The most common terms were, not unsurprisingly, creativity (BS: 250; 8%; AS: 153; 8.5%), student (BS: 65; 2%; AS: 30; 1.7%), and teaching lesson (BS: 55; 1.8%; AS: 20; 1.1%). Creativity was given as the topic for the maps and therefore represents a central aspect in every map. Most students used it several times per map. Furthermore, words like fun (BS: 40; 1.3%; AS: 15; 0.8%), interest (BS: 50; 1.6%; AS: 15; 0.8%) and variation (BS: 23; 0.8%; AS: 14; 0.8%) played an important role in the maps and were used frequently.

In the maps of both courses, on average six codes were assigned per map and evenly distributed over three predefined content categories. Over all maps, a maximum of 6 out of 11 categories was reached for the propositions. For an overview of the percentage distribution of each code, refer to Table 5. As described above, a quotient was calculated from the average number of codes assigned and the distribution among the various content categories (see Table 3). The quotient of both 0.56 (BS) and 0.55 (AS) shows no differences between the cohorts.

Table 3 Average number of codes assigned for the beginner and advanced students
  Student teachers
Beginner Advanced
Sum of all assigned codes 5.53 5.73
Number of different content categories 3.25 3.10
Quotient 0.56 0.54

Structure of the map

First-year student teachers used most frequently linear structures (41%) followed by tree structures (33%) (see Fig. 3). In the course of advanced students, the tree structure (41%) was most frequently used, followed by the linear structure (35%). Another commonly used structure in both courses was the star structure (18%) whereas the circle structure was used rather rarely (5%) in both courses. The network structure was only slightly used (BS: 3%; AS: 1%). Also, no significant difference between the courses could be found.
image file: c9rp00262f-f3.tif
Fig. 3 Percentage of different structures in the map.

Beside this general similarity between the beginners and the advanced students, the data shows that first-year students on the one hand tend to connect a larger part of the propositions linearly (U = 555.00, Z = −1.671, p = 0.095). Linear structures are often not interconnected and can easily be enlarged. On the other hand, advanced students use considerably more tree structures than first-year students (see Fig. 3). Tree structures connect and interlink the propositions from different areas with each other and often indicate a deeper understanding. Although these quantitative differences over all are marginally, the usage of structure types shows a slight tendency to an increased complexity in advanced semesters. This may be due to the fact that beginners have more problems than advanced students in linking their knowledge and establishing connections between different topics or that advanced students have had more experiences with concept maps, as it is a common teaching method used in didactic courses. To further estimate the underlying complexity of the maps, the type of structure was combined with the number of propositions used (see description of methods). For the beginner course, the average value is 14, whereas the advanced students reach 13.7. Here again, beginners and advanced students did not differ in their quotient of structure type and numbers of propositions.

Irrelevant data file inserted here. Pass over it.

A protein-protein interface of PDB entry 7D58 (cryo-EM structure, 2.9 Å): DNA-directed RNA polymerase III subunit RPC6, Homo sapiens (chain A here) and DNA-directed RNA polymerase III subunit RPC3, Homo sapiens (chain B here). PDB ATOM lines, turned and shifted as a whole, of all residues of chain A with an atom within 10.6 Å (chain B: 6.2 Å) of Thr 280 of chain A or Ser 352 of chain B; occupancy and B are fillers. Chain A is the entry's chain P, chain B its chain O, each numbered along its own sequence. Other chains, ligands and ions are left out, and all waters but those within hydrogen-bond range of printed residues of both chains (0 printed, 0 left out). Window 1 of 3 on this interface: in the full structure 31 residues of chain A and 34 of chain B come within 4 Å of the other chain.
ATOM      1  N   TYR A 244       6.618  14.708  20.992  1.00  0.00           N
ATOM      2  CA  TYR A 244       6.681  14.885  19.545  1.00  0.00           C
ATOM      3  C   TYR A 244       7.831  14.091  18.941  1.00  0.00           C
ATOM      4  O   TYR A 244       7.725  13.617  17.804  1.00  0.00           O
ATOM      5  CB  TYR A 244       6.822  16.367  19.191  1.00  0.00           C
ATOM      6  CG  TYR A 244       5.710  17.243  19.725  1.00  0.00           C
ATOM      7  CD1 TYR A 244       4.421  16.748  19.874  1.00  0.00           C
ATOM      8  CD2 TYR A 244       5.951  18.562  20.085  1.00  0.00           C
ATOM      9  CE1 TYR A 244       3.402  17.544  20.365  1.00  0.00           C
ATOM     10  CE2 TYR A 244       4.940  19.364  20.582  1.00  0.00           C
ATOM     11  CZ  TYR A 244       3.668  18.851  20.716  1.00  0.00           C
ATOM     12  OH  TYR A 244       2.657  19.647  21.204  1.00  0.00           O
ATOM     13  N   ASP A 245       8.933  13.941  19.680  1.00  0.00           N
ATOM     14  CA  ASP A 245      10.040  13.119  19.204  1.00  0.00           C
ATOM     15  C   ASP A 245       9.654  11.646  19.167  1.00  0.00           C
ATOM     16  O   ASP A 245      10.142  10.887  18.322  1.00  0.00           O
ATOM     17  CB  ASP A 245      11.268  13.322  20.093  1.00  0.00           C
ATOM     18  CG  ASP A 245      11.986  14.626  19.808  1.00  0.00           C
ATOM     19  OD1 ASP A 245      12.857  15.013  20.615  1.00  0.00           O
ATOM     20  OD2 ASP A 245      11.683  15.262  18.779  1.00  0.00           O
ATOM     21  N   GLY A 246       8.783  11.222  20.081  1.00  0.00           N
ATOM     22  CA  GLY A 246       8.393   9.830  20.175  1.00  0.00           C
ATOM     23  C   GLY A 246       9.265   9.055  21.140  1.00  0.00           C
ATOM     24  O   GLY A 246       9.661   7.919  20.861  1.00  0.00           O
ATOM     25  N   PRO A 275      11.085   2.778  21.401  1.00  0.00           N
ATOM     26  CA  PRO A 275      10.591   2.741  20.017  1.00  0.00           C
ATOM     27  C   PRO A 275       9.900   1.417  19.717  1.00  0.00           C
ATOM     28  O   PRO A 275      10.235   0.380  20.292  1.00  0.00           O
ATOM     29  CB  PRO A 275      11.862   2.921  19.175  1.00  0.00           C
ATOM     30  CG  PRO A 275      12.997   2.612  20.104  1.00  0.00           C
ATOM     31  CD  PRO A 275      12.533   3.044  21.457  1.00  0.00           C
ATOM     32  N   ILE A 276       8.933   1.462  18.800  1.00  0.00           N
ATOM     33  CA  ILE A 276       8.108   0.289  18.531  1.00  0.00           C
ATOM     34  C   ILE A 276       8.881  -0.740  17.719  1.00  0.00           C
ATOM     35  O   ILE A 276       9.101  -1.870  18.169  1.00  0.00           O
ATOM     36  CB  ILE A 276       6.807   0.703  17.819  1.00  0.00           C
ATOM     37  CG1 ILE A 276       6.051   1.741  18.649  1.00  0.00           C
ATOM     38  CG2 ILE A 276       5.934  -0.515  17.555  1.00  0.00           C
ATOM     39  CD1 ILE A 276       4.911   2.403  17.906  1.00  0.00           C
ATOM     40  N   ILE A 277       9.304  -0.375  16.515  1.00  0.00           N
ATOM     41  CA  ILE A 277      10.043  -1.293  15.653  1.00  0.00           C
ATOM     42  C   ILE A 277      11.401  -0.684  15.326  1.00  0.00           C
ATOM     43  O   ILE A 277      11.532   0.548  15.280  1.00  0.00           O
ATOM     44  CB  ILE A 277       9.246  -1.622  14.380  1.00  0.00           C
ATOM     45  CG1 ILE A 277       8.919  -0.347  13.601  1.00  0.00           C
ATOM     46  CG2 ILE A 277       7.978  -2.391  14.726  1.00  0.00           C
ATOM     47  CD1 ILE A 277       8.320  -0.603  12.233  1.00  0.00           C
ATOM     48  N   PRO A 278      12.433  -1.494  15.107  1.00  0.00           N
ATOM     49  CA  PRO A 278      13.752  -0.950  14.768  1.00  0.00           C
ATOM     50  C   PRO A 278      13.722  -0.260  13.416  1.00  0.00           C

In summary, there seems to be no significant quantitative differences in the concept maps that students created at the beginning and the end of their study programme. U-Tests show that there are no significant differences between the two groups. The content of the concept maps in terms of occurrence of words and word count in both courses differed only slightly. Only the usage of structure types shows small differences between the groups.

Results of the questionnaire

The questionnaire captures personal perceptions and attitudes towards creativity at school and during their study programme. Almost all students of both courses consider the promotion of creativity in chemistry lessons as an important goal (see Table 4). Among the advanced course, half of the student teachers (48%) claim that creativity has hardly played a role in the high school lessons they have seen so far in school visits. In the first-year course this perspective is higher, nearly two-third of the beginners (71%) claimed that creativity have been integrated in the lessons they have seen so far. One can assume that the advanced students may have a more differentiated perspective on creativity and thus may judge its presence less abundant in the chemistry lessons at high school. Almost all students claim that they want creativity to play a greater role in their own teaching.
Table 4 Results of the questionnaire of both courses
  Beginner students Advanced students
Yes No Yes No
Do you consider the encouragement of creativity to be an important goal of chemistry education? 98% 2% 86% 14%
Has creativity been integrated into the lessons you have seen so far? 71% 29% 52% 48%
Do you want creativity to play a greater role in your teaching? 96% 4% 90% 10%
Was creativity part of your study programme in chemistry so far? 35% 65% 90% 10%
Do you see yourself as a creative person? 70% 30% 48% 52%